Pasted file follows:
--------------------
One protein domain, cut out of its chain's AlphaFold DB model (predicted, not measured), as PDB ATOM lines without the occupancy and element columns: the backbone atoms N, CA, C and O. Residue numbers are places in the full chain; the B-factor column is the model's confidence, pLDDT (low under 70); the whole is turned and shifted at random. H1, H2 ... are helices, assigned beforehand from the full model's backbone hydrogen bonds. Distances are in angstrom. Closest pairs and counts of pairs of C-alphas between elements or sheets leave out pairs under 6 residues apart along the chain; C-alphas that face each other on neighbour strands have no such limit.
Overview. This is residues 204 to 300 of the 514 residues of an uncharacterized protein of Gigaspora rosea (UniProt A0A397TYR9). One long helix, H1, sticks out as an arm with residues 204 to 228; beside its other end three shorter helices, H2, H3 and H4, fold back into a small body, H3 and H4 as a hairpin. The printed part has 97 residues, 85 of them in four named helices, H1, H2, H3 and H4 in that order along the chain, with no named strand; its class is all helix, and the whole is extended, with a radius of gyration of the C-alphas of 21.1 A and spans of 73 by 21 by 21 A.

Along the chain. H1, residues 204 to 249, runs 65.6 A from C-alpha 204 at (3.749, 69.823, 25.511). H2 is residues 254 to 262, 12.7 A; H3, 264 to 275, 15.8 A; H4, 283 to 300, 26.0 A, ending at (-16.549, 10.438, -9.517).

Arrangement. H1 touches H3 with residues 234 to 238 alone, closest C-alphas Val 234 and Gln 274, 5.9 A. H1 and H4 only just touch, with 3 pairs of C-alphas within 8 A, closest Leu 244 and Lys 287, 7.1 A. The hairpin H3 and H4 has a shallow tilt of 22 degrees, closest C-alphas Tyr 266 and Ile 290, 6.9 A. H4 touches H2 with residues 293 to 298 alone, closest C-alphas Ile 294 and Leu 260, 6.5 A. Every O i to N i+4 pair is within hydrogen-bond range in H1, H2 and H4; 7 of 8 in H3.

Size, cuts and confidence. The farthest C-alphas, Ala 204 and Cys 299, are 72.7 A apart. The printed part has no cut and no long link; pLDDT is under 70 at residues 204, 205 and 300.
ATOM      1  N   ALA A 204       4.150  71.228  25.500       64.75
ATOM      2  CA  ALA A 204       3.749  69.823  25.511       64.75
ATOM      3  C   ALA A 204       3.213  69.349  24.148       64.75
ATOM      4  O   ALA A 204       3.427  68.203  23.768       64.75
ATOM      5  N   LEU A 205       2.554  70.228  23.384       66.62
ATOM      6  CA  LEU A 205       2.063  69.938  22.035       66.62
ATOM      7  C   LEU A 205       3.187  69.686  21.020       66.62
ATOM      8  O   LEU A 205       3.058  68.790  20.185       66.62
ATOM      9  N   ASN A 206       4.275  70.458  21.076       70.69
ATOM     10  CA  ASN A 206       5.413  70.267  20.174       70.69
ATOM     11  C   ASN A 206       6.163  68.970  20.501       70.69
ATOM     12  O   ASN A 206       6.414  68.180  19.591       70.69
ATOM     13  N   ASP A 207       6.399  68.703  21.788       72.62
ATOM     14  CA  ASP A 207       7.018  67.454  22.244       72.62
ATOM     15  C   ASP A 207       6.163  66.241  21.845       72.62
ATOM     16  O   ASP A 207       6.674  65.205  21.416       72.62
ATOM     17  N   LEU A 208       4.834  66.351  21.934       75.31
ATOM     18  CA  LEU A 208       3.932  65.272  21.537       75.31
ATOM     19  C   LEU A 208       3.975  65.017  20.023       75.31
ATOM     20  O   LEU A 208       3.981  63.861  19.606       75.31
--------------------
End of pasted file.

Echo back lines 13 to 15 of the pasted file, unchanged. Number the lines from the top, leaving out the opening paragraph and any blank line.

ATOM      9  N   ASN A 206       4.275  70.458  21.076       70.69
ATOM     10  CA  ASN A 206       5.413  70.267  20.174       70.69
ATOM     11  C   ASN A 206       6.163  68.970  20.501       70.69